A ring-shaped water collector slit 14 is formed for collecting water drops on the inner wall of the bonnet 11. The bonnet 11 has radiation windows 16 each corresponding to a respective one of divided hairline regions, for example, five regions; a front hairline region 1a, a top hairline region 1b, a rear hairline region 1c, a left side hairline region 1d and a right side hairline region 1e. The respective radiation windows 16 are overlaid with window plates 15 of heat proof plastic material. Temperature sensors 17 are provided at the radiation windows 16 to monitor the temperatures of the respective hairline regions 1a through 1e. The heater 3 has one or two infrared lamps 19 for each of the hairline regions, the infrared lamps being located in the radiation windows. Reflectors 20 are removably provided for the respective heating elements 3 for collecting and reflecting heat from the respective heating elements 3. Pilot lamps 24 are secured through small apertures 22, 23 in the reflectors 20 and the outer shell 11 for displaying the operative conditions of the heating elements. Wired guards 25 are secured longitudinally across the radiation windows 16 in the bonnet 11. An atomizer tube 28 having a joint 27 leading to a hose 26 from the atomizer assembly 4 extends between the outer shell 10 and the inner shell 11. A distributor 30 is located at an outlet 29 of the atomizer tube 28 to distribute mist from the outlet 29 throughout the interior of the bonnet 11. A water collector wall 31 of a ring shape is established to collect drain water flowing out when the mist strikes the distributor 30. The collector wall 31 is led to one end of a drain hose 32 which is interposed between the outer shell 10 and the inner shell 11. The other end of the drain hose 32 is located in a drain water collector 33 in the bonnet ring 12. The drain water flowing along the distributor 30 and that flowing along the inner wall of the inner shell 11 are centered into the collector 33 leading to one end of a drain water conduit 36 of a neck piece 35 and to a drain water tank 34. The bonnet piece 35 holding the bonnet 2 is affixed to the bonnet ring 12.
The temperature detecting sensor 17, as indicated in FIGS. 7 through 11, comprises a temperature sensitive element 37 such as a thermistor and a plastic mold sensor body 46. The sensor body 46 includes a joint 39 between the temperature sensitive element 37 and lead wires 38, a fitting memeber 40, a hemishere portion 42 having a predetermined number of holes 41, reinforcing strings 44 of heat proof nylon or the like, and a metallic spring 43 secured aroung the body 46. Joints between the sensor body 46 and the sping 43 are covered with an adhesive for protecting the temperature sensor 17 against a waving agent, the mist, etc. Another hemisphere portion 49 having a plurality of holes 48 is fitted into the member 40 of the hemisphere portion 42 and both the hemisphere portions 42, 29 are bonded together by the use of an adhesive.
The temperature sensor 17 is provided one for each radiation window 16. The reinforcing strings 44 are tied up on the radiation windows 16 or its frames 50, protecting the lfead wires 38 from an excessive tensile load exerted upon the temperature sensors 17. The reflector 20, as best seen from FIG. 13, a "U" shaped metallic plate with some elasticity and an engage member 21 to be fitted into a receiving member 52 in the radiation window frame 50 for the installation of the reflector 20 on the frame 50.
The atomizer assembly 4 has a housing 57 consisting of two separate members 55, 56, one of which carried an angle holding a fan motor and a power supply transformer. A liquid reservoir 59 is mounted above the atomizer housing 57, which has a guide pin 60 and a protrusion 63 serving to open a feed water valve 62 in contacting the valve 62. Below the guide pin 60 of the liquid reservoir 59 there is provided a float 65 carrying a magnet 64 slidable in a vertical direction. An angle 67 is located at the bottom 66 of the reservoir 59 in a position to correspond to the magnet 64 in the float 65. A printed circuit board 70 on which a first lead switch 68 and a second lead switch 69 are mounted in a stepwise fashion in located on the angle 67. It should be noted that operation of the second lead switch 69 is delayed with respect to that of the first switch 68.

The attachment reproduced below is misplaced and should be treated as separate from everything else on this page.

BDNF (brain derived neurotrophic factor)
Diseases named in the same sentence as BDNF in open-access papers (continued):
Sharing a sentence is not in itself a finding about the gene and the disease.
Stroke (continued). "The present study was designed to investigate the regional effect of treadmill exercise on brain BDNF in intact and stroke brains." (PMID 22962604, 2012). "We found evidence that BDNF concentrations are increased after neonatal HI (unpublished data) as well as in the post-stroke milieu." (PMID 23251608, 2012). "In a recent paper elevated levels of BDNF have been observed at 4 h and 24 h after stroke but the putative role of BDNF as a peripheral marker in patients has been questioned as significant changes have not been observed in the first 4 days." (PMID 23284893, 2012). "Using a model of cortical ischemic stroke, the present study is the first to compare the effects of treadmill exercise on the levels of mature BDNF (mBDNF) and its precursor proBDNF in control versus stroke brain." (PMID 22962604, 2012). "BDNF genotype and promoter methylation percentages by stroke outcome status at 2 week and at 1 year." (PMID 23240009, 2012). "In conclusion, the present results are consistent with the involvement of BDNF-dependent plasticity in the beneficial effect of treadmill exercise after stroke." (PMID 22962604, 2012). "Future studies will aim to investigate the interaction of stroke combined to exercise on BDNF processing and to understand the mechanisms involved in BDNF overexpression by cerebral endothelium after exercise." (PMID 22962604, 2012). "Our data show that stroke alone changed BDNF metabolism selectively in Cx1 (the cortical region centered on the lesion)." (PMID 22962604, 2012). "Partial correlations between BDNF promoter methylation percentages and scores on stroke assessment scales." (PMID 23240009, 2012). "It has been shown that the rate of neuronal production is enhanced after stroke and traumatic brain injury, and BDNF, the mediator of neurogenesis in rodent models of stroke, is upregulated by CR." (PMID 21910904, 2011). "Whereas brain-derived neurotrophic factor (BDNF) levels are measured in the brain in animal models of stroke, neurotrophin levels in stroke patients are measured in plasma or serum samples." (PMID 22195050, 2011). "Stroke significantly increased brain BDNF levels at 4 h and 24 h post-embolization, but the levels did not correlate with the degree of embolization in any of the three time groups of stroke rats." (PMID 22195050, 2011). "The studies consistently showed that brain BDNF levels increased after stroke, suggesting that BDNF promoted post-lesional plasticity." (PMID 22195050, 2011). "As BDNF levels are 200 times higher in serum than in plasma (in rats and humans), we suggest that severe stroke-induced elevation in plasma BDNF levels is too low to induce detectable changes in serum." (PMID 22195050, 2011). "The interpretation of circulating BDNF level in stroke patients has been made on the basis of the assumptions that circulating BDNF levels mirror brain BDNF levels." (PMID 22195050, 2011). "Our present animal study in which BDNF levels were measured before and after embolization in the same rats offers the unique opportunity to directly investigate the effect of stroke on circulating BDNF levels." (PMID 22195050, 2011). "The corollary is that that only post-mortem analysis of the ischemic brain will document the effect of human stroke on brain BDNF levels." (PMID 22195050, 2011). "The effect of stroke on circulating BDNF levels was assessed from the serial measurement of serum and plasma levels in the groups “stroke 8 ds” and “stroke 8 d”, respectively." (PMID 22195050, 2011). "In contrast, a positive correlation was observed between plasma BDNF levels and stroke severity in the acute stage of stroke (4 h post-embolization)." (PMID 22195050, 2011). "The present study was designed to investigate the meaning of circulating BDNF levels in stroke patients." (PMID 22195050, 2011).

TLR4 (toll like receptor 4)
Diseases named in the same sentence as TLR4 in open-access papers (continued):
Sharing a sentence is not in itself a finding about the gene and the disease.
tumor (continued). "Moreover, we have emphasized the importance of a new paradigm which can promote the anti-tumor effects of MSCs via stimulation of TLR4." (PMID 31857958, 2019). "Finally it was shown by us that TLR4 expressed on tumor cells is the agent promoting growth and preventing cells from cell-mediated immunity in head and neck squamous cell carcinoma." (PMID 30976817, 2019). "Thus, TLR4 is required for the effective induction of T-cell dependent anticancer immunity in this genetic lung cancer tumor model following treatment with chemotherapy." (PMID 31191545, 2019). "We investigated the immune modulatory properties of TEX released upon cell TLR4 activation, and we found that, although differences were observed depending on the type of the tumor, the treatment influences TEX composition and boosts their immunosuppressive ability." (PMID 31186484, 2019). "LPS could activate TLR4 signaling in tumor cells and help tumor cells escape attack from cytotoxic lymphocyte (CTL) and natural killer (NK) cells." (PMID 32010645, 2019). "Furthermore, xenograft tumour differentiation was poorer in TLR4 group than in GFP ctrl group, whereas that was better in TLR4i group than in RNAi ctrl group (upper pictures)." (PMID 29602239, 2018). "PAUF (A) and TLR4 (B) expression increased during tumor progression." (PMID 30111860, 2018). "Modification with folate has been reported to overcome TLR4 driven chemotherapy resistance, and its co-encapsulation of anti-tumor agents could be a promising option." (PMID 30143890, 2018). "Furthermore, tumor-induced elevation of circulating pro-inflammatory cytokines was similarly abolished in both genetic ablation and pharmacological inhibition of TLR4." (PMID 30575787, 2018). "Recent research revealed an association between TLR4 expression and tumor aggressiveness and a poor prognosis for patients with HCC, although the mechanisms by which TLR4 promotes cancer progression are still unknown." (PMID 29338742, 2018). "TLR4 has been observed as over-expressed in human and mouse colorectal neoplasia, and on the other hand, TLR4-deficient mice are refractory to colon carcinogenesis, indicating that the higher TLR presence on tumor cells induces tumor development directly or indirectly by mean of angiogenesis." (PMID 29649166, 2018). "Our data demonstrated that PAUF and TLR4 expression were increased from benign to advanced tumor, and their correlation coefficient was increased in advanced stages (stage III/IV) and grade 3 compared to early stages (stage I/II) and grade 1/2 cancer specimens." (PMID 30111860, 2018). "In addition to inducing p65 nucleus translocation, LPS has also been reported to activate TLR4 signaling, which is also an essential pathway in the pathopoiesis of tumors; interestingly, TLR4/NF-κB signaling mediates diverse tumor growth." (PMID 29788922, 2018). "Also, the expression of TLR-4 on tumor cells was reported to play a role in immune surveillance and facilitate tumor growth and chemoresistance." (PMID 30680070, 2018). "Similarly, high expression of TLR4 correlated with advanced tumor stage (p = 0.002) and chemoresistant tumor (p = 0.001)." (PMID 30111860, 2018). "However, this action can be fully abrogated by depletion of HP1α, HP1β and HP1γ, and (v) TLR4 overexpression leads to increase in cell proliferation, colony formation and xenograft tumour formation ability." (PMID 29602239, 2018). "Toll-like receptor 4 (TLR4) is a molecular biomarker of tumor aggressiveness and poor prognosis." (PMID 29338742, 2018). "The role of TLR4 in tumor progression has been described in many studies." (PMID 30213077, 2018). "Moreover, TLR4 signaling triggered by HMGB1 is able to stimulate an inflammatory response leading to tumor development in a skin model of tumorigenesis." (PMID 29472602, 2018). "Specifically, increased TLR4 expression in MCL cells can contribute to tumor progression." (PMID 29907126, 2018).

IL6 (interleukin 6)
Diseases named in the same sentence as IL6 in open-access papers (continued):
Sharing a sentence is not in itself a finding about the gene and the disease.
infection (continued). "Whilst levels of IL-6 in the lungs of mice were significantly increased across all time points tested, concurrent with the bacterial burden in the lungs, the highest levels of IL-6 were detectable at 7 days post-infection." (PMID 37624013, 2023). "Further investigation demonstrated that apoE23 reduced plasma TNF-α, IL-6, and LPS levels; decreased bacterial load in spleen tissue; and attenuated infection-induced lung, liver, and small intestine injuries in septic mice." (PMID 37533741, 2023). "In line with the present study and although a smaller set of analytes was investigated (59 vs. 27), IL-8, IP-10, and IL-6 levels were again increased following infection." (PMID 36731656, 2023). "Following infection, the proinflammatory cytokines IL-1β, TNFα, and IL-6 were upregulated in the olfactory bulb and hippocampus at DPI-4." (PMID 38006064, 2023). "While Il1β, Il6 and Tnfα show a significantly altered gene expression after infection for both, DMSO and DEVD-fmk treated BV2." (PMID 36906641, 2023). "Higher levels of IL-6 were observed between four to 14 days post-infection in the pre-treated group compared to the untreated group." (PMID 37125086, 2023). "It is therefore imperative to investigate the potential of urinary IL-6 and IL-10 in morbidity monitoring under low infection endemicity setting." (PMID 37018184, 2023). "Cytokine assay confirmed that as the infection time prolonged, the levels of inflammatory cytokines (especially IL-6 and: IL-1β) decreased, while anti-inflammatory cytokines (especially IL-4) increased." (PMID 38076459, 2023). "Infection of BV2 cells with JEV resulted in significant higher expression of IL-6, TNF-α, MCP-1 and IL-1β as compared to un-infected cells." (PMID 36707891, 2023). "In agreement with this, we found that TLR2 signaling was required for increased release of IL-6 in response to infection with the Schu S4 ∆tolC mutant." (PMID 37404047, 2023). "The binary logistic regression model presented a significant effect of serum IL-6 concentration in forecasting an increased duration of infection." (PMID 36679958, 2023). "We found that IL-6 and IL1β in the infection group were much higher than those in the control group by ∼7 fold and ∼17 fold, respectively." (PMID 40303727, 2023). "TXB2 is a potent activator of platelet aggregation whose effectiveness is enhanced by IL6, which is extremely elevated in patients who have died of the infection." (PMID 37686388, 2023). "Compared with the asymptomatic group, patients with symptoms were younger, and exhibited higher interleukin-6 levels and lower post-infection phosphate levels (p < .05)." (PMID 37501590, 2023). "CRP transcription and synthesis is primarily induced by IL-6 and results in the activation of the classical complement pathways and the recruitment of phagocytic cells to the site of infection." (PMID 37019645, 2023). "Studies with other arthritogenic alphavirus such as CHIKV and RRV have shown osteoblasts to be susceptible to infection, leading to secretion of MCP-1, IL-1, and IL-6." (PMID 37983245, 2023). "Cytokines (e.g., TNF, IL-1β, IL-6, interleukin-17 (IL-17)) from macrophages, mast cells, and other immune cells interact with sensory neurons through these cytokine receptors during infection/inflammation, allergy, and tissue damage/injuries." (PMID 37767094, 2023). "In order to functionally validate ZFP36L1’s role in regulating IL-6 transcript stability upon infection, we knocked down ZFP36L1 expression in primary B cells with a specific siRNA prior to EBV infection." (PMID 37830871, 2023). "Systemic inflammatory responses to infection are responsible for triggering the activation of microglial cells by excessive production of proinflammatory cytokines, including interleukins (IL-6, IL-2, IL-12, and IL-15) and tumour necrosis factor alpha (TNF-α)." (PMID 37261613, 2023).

The atomizer assembly 72 is of the ultrasonic type and is located on the bottom 66 of the reservoir 59 such that an ultrasonic vibrator 71 is at the lowest level on the bottom 66 of the reservoir 59. An air intake is formed in the upper portion of the reservoir 59 for sending air from the fan motor to the interior of the reservoir 59. A ventilation 73 is also formed in the upper portion of the reservoir 59 for collecting the air via the above described air intake. A reservoir lid 76 having a cylinder 75 is provided for preventing the liquid level in the reservoir 59 from vibrating, the cylinder 75 running through a feed water conduit 74 leading to a feed water tank 61. At the upper end of the reservoir 59 there is provided an engaging member 77 positioned to cover the upper end of the atomizer housing 57. A packing 78 is interposed between the feed water tank 61 and the reservoir 59. In order to send the mist from the ultrasonic type atomizer assembly 72 to the bonnet 2 by a blow from the fan motor, an "L" shaped joint 79 is affixed via a packing 80 to the atomizer housing 57. A bellows-shaped flexible atomizer hose 26 is connected between the "L" shaped joint 79 and the joint 27 on the bonnet 2. An atomizer switch 81 is provided for controlling operation of the ultrasonix atomizer assembly 72 and the amount of the mist. An arm 83 is secured below the atomizer housing 57 to hold the bonnet 2 rotatabily and the drain water tank 34 removably via a fastening member 82. The neck piece 35 of the bonnet 2 on the arm 83 is rotatable and adjustable in angle of elevation by the use of an adjustment knob 85. The drain water tank 34 is attachable and removable thereon. A drain water passageway 86 (as denoted by the solid line arrow in FIG. 2) is formed in the arm 83 to lead the drain water from the drain water passageway 36 (as denoted by the solid state arrow in FIG. 2) to the drain water tank 34. A drain water hose 87 (FIG. 2) for the liquid within the reservoir 59 is interposed between the bottom of the reservoir 59 and the drain water tank 34. A drain water lever 88 is disposed on the arm 83 for leading the liquid in the reservoir 59 to the tank 34 via the hose 87. An air intake 90 bearing a filter 89 is located below the atomizer housing 57. The bottom of the atomizer housing 57 is secured rotatably within a given range on the upper end of the prop 7.